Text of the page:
Picks and Pans Review: Sports Hijack
>THE NATURE OF TELEVISED SPORTS IS changing. Translation: Get out your checkbook. Pay-per-view has already been enthusiastically embraced by boxing and wrestling. (The Douglas-Holy field title fight in 1990 grossed a record $38.6 million on pay-per-view at $36.50 per household. Last week's Holyfield-Foreman bout is expected to rake in more than $64 million.) Baseball, basketball and football, drooling over the profit potential, are all exploring their pay-up options.
The technology to charge cable subscribers for individual events is currently available in 16.6 million households. NBC is working aggressively to expand that number in time for the 1992 Summer Olympics, seeking to recoup the $401 million it bid for broadcast rights. In addition to its traditional over-the-air programming, NBC will be offering 540 hours of live competition on three pay-per-view channels for packages of $95—$170.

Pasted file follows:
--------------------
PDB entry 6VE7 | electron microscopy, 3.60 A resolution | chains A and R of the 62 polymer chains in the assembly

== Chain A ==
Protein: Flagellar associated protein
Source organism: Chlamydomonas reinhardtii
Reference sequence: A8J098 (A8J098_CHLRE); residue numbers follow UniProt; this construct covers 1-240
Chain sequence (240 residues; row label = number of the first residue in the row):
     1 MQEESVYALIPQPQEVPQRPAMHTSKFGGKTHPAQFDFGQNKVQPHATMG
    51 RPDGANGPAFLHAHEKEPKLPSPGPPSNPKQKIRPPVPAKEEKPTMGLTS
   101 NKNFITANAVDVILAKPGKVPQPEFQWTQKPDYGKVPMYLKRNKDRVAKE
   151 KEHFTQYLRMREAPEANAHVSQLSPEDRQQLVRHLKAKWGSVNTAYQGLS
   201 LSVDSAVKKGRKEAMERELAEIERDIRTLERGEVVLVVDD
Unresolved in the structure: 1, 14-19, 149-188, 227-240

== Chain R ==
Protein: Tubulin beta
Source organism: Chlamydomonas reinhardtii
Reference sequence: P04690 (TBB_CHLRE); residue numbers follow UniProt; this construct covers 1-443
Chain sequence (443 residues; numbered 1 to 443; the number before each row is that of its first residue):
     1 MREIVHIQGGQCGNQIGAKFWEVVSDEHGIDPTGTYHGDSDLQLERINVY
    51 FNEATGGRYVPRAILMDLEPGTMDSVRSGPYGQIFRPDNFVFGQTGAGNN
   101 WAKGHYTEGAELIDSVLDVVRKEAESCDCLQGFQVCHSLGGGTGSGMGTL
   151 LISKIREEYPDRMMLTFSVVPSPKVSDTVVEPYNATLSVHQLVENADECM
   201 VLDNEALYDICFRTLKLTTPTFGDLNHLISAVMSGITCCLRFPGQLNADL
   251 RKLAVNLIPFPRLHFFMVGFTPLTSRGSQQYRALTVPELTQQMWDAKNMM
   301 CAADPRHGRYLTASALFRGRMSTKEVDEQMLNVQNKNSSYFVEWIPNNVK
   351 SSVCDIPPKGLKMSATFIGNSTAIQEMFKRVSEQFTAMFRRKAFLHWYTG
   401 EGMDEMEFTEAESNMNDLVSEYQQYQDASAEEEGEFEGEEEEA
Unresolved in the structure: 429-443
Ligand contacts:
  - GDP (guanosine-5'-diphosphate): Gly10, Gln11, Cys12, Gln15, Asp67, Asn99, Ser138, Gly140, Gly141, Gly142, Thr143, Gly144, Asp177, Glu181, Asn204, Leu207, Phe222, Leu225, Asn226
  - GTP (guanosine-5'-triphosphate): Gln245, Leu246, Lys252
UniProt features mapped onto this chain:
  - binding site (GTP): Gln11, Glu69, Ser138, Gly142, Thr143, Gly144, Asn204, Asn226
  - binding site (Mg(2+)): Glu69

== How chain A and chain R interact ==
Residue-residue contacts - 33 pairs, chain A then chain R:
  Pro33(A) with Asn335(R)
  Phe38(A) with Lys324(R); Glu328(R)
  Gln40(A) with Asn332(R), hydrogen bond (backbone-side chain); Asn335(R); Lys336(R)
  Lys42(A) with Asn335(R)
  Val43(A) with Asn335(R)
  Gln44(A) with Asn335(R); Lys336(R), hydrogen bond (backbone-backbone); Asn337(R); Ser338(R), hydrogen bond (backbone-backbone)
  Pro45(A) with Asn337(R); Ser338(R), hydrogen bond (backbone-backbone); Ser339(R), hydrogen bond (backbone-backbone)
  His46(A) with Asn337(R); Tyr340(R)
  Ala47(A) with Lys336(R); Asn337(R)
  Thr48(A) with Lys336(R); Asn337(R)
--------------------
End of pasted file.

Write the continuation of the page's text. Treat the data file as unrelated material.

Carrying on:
The networks and pay-per-view will no doubt coexist in that manner, at least for a while. But the staggering money won't roll in until such big events are exclusive to pay-per-view. To pacify fans, NFL commissioner Paul Tagliabue recently vowed that the Super Bowl won't be taken away from "free" TV in this century. This is probably a good time to point out that we're already in a fin-de-siècle situation here. What Tagliabue has issued is the equivalent of a two-minute warning: No-fee sports TV is doomed.
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